Ender is six-years-old in the beginning of the book, (this is very much a sci-fi book, and way better than the movie). He's being bullied at school because he's a third child (population control) and he's constantly monitored by the government because all children are, humans are at war and the government is recruiting at a young age. Anyway, ENDER KILLS HIS BULLY IN THE BEGINNING OF THE BOOK! He hits him in the face and drives his nose into his skull. Ender never learns the boy actually died, but he killed him, at six. First grade.
I was being bullied. I was being abused. I was isolated. I was weird. I was scared all the time. I was given this book by a concerned teacher who knew I loved science fiction. Ender commits genocide in the climax of the novel. He is a murderer. A mass murderer.
Now, going with the victim blaming bullshit I've previously mentioned, it would be incredibly easy to assume I would have gone on a shooting spree (granted I'm female, so statistically less likely, but still). ALL THE FACTORS that people are blaming this type of mass violence on, were there. I had everything except, I'm not a sociopath. I'm not a murderer. Nothing any of those people hurting me, or that book that actually made murder a viable option, convinced me to commit violence against my peers.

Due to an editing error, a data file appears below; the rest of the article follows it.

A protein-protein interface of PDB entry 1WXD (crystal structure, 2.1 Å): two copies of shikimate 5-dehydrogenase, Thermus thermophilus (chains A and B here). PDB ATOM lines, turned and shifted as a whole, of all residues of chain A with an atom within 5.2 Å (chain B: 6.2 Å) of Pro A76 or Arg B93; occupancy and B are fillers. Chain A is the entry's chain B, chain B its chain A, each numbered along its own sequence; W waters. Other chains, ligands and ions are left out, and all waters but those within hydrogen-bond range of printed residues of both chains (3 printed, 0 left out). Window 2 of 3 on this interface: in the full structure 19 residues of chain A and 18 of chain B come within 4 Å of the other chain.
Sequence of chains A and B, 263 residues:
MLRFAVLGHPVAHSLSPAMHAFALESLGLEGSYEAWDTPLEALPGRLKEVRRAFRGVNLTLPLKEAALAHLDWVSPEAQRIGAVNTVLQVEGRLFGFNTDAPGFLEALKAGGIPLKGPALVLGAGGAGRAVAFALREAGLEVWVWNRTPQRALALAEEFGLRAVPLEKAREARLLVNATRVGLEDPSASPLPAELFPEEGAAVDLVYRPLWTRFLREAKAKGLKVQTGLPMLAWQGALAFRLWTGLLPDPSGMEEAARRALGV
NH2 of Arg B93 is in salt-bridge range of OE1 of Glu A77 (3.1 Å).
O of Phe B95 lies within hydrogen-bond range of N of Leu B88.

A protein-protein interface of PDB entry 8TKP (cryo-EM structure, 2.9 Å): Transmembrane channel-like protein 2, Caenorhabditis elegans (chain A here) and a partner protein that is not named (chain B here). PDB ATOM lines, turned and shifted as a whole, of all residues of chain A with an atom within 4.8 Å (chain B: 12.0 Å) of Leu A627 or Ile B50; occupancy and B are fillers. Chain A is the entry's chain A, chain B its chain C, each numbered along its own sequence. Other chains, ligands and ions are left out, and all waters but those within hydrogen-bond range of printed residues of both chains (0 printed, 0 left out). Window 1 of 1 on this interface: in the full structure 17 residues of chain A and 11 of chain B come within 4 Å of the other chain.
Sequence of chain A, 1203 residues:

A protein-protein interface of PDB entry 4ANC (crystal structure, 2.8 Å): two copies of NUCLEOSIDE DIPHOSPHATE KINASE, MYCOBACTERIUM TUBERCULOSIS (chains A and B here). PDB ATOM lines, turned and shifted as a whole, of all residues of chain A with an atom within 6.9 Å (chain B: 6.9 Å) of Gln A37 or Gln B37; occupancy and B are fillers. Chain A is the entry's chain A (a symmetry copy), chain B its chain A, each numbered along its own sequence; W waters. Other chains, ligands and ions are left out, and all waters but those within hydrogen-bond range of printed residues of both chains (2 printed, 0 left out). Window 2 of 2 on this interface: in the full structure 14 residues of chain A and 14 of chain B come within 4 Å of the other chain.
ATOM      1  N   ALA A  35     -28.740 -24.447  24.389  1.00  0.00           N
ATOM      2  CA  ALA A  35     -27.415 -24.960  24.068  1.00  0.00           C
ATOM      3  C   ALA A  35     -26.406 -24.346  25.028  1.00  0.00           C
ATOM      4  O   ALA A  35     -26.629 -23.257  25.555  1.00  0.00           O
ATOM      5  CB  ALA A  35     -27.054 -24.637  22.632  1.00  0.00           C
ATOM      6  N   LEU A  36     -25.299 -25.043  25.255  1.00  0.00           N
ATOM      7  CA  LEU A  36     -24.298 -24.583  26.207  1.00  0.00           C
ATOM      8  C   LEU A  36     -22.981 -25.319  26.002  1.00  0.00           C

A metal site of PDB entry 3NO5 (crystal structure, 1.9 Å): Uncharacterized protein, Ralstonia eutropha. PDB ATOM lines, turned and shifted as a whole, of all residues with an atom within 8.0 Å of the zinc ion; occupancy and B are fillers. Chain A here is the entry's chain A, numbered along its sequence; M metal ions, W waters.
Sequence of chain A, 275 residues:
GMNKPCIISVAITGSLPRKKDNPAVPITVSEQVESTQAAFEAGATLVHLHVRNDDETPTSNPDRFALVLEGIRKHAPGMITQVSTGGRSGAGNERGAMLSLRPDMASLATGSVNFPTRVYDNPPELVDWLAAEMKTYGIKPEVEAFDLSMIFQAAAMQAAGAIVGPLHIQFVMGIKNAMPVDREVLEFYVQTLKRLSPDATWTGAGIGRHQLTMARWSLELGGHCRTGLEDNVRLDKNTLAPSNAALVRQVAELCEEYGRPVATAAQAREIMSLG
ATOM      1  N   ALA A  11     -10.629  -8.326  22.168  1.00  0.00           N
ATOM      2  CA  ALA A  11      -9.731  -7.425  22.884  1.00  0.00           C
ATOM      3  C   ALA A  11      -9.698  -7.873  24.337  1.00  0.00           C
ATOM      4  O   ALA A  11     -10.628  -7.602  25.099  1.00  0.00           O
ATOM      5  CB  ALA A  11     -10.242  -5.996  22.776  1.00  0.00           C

So... Can we agree the reverse is true as well? If someone is a sociopath, a person amenable to the idea of killing, is a hand out or an invitation to lunch going to stop them? Is being nice going to stop the person who doesn't see you as a person from hurting you? And if the damn adults don't respond when kids say they're worried, then absolutely NOTHING will work.
I took Wildflower Child to the movies to see Miss Peregrine's. I actually had to bribe her with the promise of metric tons of popcorn and dinner out to go to a movie. My child is a monster. Regardless I had been very excited about this film as earlier this year I devoured the novels by Ransom Riggs. They are some of most creative and unique writing I've read in years. The entire concept of creating a believable world inspired by strange black and white photographs found at yard sales and flea markets is just wonderful. I have recommended these books to everyone I know who reads fiction. They are an easy read, though not simple, and some of the concepts and "rules" he created for his world are completely original. There is a method of traveling through time that blew my mind. So, yeah, I was excited to see this movie. Especially with Eva Green as the fantastic Miss Peregrine and Tim Burton directing.